We're not here to talk about Messi
Let's start by addressing the elephant in the room. There are other sections of this site where we discuss possible transfers, what sort of players certain teams need and perhaps even some news on whether 'you know who' will be joining Man City or not, for how much, and why.
Right now though, we're going to look at the players who have actually put pen to paper and worn the team shirt already in those big press conferences.
There were times last season where I looked at Arsenal's starting attacking midfield and forwards and thought to myself that if Pierre-Emerick Aubameyang didn't have a great game, I just couldn't see where their goals, or attacking threat for that matter, were going to come from. I'm sure Mikel Arteta has his reasons for not playing Mesut Ozil but I'm far from convinced he shouldn't be in the side. But anyway.
So, it was something of a masterstroke to have signed Willian on a free. Sure, at 32 he isn't one for the future but he could be vital in helping develop the skills of the talented but raw youngsters Arsenal do possess.
More to the point, he's exactly what they need right now. A real classy player who contributes with goals, assists and excellent deliveries from set pieces, has bags of Premier League experience and is settled in London already.
I think we can safely assume Liverpool and Man City will occupy the Top 2 again and Chelsea (see below) will be dangerous, but I think Arsenal can secure a Top 5 finish one way or another under the impressive leadership of Arteta, at 2.1411/10.
Timo Werner (Chelsea)
I've always liked Olivier Giroud's somewhat unusual mixed qualities but he's almost 34 so hardly a player to build a side around. And I'm sure Tammy Abraham will become a fine proven goalscorer, if he isn't one already.
But right now, Chelsea need the finished product. Step forward Timo Werner.
A total of 92 goals in 154 appearances for RB Leipzig tell their own story and it's worth pointing out that this is Leipzig we're talking about, not Bayern Munich. He's set all manner of records for being the youngest player in Germany to do all manner of things and is arguably the most important attacking player for the German national side.
As if his goals, pace and work ethic weren't enough, there's one more advantage to Chelsea buying him: he can play out wide if need be, which would allow him to play alongside Abraham rather than instead of him.
You'll see far worse bets this season than the 11.5 he's the league's top scorer.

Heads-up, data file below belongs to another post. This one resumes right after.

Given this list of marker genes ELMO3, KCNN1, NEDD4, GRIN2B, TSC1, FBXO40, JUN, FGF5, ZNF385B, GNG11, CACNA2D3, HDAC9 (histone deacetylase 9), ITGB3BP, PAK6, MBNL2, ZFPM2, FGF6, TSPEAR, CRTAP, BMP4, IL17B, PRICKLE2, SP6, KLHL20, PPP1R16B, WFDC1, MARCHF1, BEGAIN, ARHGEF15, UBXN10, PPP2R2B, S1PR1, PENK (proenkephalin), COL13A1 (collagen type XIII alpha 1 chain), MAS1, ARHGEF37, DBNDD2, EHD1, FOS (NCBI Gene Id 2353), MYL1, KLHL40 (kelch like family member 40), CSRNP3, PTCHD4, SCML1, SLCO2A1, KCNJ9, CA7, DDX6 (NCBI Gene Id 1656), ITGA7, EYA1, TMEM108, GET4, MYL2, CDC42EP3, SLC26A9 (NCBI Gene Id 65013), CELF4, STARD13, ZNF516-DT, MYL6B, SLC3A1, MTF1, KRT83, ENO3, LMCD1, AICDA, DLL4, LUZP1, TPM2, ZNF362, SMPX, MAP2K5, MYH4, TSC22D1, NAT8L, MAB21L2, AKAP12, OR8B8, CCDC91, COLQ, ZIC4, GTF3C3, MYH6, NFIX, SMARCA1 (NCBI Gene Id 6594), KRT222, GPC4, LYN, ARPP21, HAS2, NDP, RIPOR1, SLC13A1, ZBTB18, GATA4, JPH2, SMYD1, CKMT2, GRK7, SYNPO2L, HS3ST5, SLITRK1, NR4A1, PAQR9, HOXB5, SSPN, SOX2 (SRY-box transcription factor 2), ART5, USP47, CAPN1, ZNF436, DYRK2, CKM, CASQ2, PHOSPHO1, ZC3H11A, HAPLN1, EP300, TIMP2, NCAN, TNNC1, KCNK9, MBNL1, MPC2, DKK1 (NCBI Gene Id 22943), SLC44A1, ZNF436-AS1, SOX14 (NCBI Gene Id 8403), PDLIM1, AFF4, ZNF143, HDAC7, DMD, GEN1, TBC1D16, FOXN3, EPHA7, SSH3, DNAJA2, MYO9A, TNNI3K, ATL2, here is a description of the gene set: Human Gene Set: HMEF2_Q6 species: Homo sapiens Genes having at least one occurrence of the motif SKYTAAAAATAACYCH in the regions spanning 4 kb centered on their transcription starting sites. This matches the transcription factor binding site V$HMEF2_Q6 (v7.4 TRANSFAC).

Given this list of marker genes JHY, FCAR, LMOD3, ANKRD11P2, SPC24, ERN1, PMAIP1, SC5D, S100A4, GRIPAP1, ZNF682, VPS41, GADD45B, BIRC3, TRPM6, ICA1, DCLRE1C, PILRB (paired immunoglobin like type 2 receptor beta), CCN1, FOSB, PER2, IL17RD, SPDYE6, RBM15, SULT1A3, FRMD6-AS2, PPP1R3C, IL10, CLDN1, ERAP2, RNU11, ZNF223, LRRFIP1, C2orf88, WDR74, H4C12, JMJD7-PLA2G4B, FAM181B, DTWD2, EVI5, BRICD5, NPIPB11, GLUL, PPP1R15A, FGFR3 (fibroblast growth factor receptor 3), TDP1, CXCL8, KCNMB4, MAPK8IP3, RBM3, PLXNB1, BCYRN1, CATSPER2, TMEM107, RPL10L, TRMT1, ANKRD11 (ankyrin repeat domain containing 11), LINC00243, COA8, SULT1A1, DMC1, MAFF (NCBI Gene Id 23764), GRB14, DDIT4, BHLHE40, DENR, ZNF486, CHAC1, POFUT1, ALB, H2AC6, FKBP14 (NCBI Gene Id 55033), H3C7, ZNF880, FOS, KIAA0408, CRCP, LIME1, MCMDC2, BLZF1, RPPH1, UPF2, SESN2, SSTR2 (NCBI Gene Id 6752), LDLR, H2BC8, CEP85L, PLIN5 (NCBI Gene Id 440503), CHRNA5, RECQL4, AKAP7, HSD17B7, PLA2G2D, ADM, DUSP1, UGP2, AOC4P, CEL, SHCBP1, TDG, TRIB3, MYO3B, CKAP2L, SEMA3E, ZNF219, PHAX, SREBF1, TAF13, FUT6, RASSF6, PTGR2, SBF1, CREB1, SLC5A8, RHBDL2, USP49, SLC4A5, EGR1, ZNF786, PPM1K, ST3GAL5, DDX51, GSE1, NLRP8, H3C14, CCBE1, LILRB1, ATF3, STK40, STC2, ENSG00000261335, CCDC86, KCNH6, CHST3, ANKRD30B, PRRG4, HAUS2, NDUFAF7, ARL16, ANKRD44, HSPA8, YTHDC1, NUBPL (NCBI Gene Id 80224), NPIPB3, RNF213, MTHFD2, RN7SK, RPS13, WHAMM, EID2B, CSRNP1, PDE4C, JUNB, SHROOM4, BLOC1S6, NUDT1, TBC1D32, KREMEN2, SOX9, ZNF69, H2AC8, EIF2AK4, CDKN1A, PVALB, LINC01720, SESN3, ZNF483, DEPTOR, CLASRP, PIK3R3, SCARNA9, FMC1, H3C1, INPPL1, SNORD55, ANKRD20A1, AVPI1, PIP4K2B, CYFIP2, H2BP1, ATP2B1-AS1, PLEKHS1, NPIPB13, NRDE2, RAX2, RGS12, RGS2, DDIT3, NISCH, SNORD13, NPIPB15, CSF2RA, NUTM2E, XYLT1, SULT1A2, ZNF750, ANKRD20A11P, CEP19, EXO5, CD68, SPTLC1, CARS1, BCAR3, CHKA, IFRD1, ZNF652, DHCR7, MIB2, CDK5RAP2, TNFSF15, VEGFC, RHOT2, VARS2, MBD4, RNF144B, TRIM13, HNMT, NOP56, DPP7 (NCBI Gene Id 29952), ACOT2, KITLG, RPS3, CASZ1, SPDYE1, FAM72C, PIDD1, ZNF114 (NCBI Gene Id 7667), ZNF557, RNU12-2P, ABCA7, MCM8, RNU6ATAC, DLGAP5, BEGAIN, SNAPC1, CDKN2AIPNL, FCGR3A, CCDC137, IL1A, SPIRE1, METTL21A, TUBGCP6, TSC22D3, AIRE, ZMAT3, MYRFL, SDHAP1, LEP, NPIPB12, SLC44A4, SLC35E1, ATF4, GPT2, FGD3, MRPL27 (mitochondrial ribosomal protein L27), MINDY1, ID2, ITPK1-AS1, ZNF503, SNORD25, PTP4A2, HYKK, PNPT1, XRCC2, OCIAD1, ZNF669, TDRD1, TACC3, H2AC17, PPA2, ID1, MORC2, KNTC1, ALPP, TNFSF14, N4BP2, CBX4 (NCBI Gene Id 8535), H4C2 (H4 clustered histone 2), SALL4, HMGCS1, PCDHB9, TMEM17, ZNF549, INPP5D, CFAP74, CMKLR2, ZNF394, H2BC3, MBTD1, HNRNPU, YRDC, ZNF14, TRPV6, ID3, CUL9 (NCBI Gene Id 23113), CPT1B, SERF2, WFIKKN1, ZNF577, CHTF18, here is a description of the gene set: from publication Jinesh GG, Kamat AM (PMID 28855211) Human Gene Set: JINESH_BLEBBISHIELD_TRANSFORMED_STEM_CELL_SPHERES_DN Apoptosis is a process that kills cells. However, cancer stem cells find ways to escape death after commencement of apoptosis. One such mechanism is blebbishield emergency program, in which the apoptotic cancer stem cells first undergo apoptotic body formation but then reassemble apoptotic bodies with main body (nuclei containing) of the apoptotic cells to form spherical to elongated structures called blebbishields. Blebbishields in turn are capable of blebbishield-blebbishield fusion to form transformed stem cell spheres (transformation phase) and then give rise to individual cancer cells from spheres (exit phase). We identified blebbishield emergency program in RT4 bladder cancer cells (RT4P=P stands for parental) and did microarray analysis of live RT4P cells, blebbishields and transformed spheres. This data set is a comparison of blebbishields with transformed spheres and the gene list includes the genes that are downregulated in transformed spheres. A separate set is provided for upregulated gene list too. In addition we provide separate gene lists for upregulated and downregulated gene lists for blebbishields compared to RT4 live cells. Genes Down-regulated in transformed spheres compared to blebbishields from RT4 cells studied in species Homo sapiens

Nathan Ake (Man City)
I think it says it all that Pep Guardiola preferred to play both Fernandinho and Rodri in defence rather than the likes of John Stones and Nicolas Otamendi, when Aymeric Laporte was out injured.
Nathan Ake, bought from Bournemouth, is unlikely to be the difference between them not winning the Champions League and doing just that.
But he'll certainly make them much stronger at the back on the domestic front. Strong, quick and good on the ball, he could help City keep quite a few more clean sheets than they did last season.
Odds of 11/2 that they win the Premier League and EFL Cup once again, could be of interest.
Adam Lallana (Brighton)
A 32-year old who hardly played last season and left Liverpool on a free transfer may not seem like the most obvious player to make our list, but that's missing the point.
Lallana was a stand-out player at Southampton a few years ago and an extremely important one for Liverpool for the first two or three seasons he was there.
Excellent on the ball with a good footballing brain, he should provide a quicker and better alternative to what Aaron Mooy , who has just moved to China, did for the Seagulls last campaign.
I still think Brighton are a great bet to be relegated, as I've explained here, but at least Lallana will increase their chances of staying up.
Matt Doherty (Tottenham)
I must say I was quite stunned when I heard that Matt Doherty only cost around £15 million from Wolves. Daniel Levy, despite his questionable decision to get Jose Mourinho on board a few months ago, clearly still knows how to be on the better end of a deal when it comes to players.
He rarely misses a game for any reason, scored eight goals in each of the last two seasons, provides plenty of assists, often appears inside the opposition's six-yard box and is a strong, tall, well-positioned presence when it comes to his job of defending.
He's also still only 28 so they should get at least four good seasons out of him. Lastly, he can operate as a right or left-back and is well-versed in the art of being a wing-back, giving Mourinho a better option to Serge Aurier if he chooses to play a back three and wing-backs for certain games.
The 1.855/6 on Spurs beating an Everton team on the opening game of the campaign, who had plenty of problems last season and haven't done much in the transfer market, could just about be considered value.